Supported by the Italian Ministry of Foreign Affairs    
Khirbet al-Batrawy
Season 2007

The third season of excavations at Khirbet al-Batrawy (Lat. 32°05',218" N, Long. 36°04',237" E), an Early Bronze Age fortified town in the Upper Wadi az-Zarqa, was carried out under the auspices of the Department of Antiquities of Jordan between May 28th and June 19th 2007, and was focused, for this year, on extensive and systematic restorations of the EB II-III city-wall and city-gate, and on a survey of Early Bronze Age sites in the Upper Wadi az-Zarqa, with special reference to the modern urbanized areas of Zarqa and ar-Ruseifah, in order to settle the site in its regional and historical context.

Work at the site

The third season of excavations at Khirbet al-Batrawy was devoted to the protection and the valorization of the major monument at the site, its magnificent city-wall (fig. 1) and the gate with an inner staircase, dating back from the Early Bronze II-III (2900-2300 BC).

Work on the site of Khirbet al-Batrawy was, thus, concentrated in Area B, where a 30 m long stretch of the main inner city-wall was excavated, and where restorations with antique-like mortar was carried out. Restorations also allowed to better identify the different constructive phases and building techniques of the wall itself. The city-wall is preserved up to 2.3 m to the west, and around 1.8-2.0 in the area of the gate. The gate itself was restored, with special attention to its jambs, which show the cracks of the earthquake which destroyed the EB II city. In the meanwhile a large amount of collapsed and erratic stones were removed from the site, in order to enhance the readability of the urban topography and to facilitate the widening of excavations in the next season.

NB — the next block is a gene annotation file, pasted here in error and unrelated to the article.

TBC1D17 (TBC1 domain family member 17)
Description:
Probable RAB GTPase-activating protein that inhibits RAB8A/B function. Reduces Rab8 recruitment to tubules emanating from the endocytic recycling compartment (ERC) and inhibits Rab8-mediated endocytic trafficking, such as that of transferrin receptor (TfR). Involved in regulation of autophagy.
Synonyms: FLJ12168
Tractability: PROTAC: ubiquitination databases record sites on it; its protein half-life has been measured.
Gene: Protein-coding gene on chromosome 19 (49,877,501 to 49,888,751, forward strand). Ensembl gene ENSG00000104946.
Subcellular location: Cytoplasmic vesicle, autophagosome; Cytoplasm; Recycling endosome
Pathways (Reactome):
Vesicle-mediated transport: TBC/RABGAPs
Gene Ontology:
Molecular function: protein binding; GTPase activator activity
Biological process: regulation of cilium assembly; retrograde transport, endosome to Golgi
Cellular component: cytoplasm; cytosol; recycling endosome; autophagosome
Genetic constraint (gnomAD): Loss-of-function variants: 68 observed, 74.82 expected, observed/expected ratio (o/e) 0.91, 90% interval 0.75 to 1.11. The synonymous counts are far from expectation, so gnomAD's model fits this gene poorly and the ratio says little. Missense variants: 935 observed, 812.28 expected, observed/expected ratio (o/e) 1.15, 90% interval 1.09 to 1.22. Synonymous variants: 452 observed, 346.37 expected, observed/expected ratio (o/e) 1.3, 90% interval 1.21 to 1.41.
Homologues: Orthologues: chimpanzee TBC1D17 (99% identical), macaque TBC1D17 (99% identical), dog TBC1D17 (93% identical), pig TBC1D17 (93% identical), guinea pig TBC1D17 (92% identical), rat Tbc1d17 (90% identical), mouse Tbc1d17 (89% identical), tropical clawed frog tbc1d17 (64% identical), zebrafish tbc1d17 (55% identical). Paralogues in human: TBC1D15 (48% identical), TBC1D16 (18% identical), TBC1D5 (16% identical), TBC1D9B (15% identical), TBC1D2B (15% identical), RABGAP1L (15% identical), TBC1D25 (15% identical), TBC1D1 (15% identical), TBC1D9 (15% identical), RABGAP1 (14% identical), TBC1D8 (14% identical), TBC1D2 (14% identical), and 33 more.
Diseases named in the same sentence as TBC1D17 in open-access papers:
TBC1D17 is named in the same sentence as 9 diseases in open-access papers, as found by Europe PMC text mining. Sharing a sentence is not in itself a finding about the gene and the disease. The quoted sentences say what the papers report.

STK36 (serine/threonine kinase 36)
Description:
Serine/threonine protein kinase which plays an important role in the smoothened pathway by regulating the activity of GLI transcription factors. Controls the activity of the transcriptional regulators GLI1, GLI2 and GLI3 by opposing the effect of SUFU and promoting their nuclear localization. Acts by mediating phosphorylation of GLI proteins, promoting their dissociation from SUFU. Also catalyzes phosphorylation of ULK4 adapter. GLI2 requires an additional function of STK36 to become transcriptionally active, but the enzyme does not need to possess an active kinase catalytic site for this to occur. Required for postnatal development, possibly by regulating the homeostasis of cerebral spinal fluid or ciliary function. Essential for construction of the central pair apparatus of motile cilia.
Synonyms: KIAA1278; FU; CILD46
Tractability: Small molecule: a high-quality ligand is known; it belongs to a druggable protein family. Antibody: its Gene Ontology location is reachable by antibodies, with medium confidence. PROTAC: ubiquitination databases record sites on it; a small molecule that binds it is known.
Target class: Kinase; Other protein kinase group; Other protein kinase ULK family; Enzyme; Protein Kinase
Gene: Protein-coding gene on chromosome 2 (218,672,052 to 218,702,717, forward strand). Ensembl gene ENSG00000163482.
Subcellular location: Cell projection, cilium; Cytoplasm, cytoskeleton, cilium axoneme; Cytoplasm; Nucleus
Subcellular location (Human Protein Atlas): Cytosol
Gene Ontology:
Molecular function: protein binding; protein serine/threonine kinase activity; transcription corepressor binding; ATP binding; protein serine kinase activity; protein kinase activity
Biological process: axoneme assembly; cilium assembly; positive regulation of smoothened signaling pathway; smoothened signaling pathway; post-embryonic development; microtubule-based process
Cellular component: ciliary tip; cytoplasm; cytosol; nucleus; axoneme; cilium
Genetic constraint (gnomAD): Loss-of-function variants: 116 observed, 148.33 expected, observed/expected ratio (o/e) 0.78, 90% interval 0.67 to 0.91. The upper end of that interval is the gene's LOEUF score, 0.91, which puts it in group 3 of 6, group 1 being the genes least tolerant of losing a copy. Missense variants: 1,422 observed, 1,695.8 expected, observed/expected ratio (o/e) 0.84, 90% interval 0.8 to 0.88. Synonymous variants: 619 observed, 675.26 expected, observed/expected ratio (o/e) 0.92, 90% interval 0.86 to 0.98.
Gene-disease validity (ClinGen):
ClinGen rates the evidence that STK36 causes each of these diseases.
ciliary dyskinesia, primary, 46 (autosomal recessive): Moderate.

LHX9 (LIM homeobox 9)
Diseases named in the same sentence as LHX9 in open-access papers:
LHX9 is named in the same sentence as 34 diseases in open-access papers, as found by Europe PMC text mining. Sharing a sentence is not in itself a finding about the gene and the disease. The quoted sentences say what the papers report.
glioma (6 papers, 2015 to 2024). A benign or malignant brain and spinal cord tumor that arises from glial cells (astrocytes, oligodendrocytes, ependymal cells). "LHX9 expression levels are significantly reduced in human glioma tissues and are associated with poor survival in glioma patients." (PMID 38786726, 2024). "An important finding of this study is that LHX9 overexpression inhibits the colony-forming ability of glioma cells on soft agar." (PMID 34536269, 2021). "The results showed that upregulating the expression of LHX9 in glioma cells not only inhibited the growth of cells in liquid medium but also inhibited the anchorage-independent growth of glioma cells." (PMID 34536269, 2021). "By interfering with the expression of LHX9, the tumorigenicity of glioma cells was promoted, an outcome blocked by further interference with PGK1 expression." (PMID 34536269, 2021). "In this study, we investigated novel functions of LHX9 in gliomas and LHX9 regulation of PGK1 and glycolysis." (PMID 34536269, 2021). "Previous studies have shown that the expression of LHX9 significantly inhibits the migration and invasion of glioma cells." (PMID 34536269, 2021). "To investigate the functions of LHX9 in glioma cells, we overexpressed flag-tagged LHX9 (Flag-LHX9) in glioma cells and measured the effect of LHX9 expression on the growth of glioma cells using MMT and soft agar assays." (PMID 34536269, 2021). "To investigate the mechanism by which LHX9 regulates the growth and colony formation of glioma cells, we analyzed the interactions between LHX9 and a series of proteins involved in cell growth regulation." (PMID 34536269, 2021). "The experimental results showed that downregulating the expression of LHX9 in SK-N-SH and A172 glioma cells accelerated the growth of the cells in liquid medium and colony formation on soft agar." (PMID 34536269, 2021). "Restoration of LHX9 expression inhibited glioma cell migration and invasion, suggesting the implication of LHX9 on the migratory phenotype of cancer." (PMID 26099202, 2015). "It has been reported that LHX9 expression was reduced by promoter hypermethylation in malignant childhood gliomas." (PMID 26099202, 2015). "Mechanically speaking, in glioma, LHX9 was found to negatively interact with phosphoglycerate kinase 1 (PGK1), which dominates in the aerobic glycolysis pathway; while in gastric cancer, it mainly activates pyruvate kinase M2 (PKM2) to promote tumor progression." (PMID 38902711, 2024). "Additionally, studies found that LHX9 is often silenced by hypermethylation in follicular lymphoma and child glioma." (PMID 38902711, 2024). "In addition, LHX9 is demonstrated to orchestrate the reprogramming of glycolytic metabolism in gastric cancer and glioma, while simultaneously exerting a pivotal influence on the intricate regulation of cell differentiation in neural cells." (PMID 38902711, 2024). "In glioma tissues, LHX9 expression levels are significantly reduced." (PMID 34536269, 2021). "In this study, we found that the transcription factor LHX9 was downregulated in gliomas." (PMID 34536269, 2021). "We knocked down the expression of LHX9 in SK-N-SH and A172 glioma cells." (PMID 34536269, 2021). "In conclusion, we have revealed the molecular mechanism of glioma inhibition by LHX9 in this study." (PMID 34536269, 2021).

Thanks to the restorations the Batrawy city-wall stands as one of the best preserved monuments of this kind in the region, and hints at the resources and capabilities of the local community during the Early Bronze Age.

Survey of the site surroundings

A systematic survey of the hills and the quarters of the modern city surrounding Khirbet al-Batrawy was carried out with the specific aim of identifying the ancient paths connecting the Early Bronze Age town to the underlying river and to locate the main ford in the river banks. This was individuated just north of a rocky spur which made narrower the river banks and hosted the site of Jneneh (JADIS nr. 2516.016). A fresh examination of pottery on the surface of the latter site demonstrated that it was occupied not only in the Iron Age II-III, but also in the Early Bronze I. The discovery of a series of "cup-marks" and rock-cut mortars on the rocky spur dominating the river in correspondence of this site corroborated this hypothesis, suggesting that the EB I settlement was abandoned when the people moved to the top-hill site in the Early Bronze II, founding the fortified town of Khirbet al-Batrawy. This kind of relationship between Khirbet al-Batrawy and Jneneh is very similar to the situation between Khirbet ez-Zeraqon, EB II-III fortified town, and Tell al-Fukhar, an unfortified EB I settlement.